Barton (Chip) Grabow, Jr.
Senior Supervisory Producer
National Public Radio News “Day to Day” Program
In the fast-paced world of NPR news reporting, someone must coordinate coverage of breaking news in a timely fashion. For the venerable news program, Day to Day, that someone is Chip Grabow. With an impressive 15-year career at NPR, Chip is currently Senior Supervisory Producer. Since 2004, he has been responsible for leading daily editorial meetings; developing content to drive traffic to the NPR website; and assessing audience trends in order to achieve growth. Day to Day is one of the few national NPR programs with the distinction of originating from the West Coast.
With unprecedented news stories developing at ever-increasing speed and the need to stay competitive in a 24/7 news delivery environment, Chip provides insight into his communications demands. Interestingly, internal communications is a subject that greatly impacts the productivity of his work.
Chip joined IABC/LA in spring 2008 with an interest in sharing his broadcast journalism experience with others. He also wants to explore new applications for his business communications work. Read more about Chip below.
“Eighty percent of success is showing up.”
Three words that best describe me:
Dedicated. Reliable. Irreverent.
When I’m not working, you could find me:
Chasing after my 18-month-old daughter!
MY LIFE IN COMMUNICATIONS
The biggest communications challenge I have faced in my current (or previous) role was…
…responding quickly to breaking news events. In my role as Senior Producer of an NPR News program, coordinating coverage of breaking news events in a timely fashion is critical, but must be done in a way that ensures the accuracy of our reporting. It’s like a quarterback calling plays on the football field—everyone on the team knows the code names for plays and what they need to do when they hear the call.
My favorite communications memory is…
…any time I get to work with a colleague or friend whose communication is so developed that we can do it in shorthand, and it’s all we need to do to get the job done. [I prefer] collegial communications working at maximum efficiency.
Can you provide an example?
In April 2005, when the Vatican announced it had chosen a new pontiff, news broke right as we were going on the air at 9AM Pacific Time. While we were expecting such an announcement that day, we weren’t expecting it at that time! Conferring with my editorial counterpart, we came up with a game plan in record time, which was simply to get our NPR correspondent covering the Vatican to go on air as soon as we could reach him by phone. Within five minutes we had NPR’s Eric Weiner on the air reporting from Rome. To achieve that quick response, the communications process has to work in shorthand mode. I love when everything lines up the way it should even when using minimal communications. Of course, it only works with co-workers who all speak the same shorthand language.
The most important communications or professional lesson I’ve learned is…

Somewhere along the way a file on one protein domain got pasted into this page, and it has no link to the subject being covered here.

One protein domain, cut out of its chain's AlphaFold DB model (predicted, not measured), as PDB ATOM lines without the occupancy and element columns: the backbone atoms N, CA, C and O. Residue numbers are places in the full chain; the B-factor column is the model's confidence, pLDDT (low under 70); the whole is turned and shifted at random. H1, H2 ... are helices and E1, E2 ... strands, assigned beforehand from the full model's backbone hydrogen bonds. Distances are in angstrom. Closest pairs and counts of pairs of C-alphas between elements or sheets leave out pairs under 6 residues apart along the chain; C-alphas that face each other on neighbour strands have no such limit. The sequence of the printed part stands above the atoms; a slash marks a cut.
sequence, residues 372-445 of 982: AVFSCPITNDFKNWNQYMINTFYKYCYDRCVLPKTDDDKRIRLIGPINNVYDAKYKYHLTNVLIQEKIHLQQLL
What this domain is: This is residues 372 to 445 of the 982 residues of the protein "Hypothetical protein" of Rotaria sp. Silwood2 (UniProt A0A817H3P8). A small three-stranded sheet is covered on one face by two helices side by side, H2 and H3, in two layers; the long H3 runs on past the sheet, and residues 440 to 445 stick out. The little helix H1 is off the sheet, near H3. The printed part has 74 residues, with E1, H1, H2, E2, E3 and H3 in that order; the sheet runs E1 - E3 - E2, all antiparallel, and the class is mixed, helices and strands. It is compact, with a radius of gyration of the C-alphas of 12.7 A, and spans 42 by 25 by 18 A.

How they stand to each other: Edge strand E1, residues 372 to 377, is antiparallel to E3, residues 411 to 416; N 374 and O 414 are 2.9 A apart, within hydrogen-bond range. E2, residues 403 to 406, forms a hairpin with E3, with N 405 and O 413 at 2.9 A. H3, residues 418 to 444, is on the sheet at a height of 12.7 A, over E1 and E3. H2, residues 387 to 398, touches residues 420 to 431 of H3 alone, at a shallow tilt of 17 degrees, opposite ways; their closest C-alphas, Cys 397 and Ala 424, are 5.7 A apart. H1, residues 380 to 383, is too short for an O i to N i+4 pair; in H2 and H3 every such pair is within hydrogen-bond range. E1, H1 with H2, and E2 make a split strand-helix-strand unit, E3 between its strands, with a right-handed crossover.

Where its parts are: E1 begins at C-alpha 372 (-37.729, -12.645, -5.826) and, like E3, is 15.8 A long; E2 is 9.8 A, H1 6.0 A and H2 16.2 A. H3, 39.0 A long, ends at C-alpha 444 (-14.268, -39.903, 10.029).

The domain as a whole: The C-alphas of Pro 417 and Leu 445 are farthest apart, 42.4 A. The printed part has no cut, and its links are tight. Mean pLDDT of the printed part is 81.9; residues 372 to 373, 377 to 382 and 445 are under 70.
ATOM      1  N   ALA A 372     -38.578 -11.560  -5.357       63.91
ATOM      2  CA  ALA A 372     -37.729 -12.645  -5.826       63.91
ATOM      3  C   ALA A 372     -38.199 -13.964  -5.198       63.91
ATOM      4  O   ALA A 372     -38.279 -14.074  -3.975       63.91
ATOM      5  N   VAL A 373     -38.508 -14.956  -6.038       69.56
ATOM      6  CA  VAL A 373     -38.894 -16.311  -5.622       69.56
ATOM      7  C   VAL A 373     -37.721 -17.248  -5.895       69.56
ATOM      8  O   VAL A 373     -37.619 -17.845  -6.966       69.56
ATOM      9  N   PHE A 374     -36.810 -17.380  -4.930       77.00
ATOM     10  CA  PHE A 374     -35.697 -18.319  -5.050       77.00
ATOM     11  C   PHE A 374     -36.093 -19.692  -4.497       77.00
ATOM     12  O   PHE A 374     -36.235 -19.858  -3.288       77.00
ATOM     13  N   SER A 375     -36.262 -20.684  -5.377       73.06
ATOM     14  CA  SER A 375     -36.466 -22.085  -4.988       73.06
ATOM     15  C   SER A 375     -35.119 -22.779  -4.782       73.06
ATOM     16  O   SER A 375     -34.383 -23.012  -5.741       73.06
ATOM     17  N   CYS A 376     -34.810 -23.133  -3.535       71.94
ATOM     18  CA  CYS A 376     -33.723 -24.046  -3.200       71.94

…being clear in communicating a message and then confirming a message has been communicated successfully is better than assuming the message has been received.
Care to elaborate?
While speaking “shorthand” with colleagues can be satisfying, there are times when using minimal communications can result in serious complications. On my program, we interview between 3-8 people a day. Each interview needs an editor or producer to write an introduction, and questions for our host to pose to the guest. If an assignment to write an interview script fails to be assigned, and the host is ready to go in the studio to conduct the interview, that causes major delays in the pre-production process. It complicates our day considerably. So, the biggest lesson I’ve drawn from those occasions is to be absolutely clear in the assignment process. This will minimize any surprises that may come up. We try to drill that message to the staff, and it’s resulted in more efficient mornings of pre-production.
A book, conference, or resource that I really find useful and recommend to other communicators is…
Print: The New Yorker
Radio program (other than Day to Day): This American Life
TV documentary: PBS’ Frontline
“IF YOU ASKED ME…”
What advice would you give to the newly elected President on communicating to the American public about the economy?
Make it plain and simple—don’t try to intellectualize merely to impress. Just be clear, concise, and plainspoken. People will get behind you, no matter how tough the news.
My questions for fellow communication professionals:
I’d like to know other IABC members’ thoughts about multimedia on the Internet, as a way to communicate client messages. Do they see a benefit in audio podcasts? What has proven to be most effective medium for them? (Contact Chip firstname.lastname@example.org)
OH, HOW FAR I’VE COME…
2003 – Present
Senior Supervisory Producer, NPR News, Day to Day Program
Lead Producer, NPR News, Day to Day Program
1995 – 2003
Producer, NPR News, Morning Edition
Associate Producer/Director, NPR News, Morning Edition
1994 – 1995
Associate Producer, NPR News, All Things Considered
1991 – 1994
Associate Producer, Monitor Radio & The Monitor Channel
Broadcast Media Awards
Best Radio Feature: New York International Radio Festival, Documentary on The Beat Generation
George Foster Peabody Institutional Award: NPR’s Morning Edition
Alfred I. duPont: Columbia Silver Baton, coverage of 9/11 and war in Afghanistan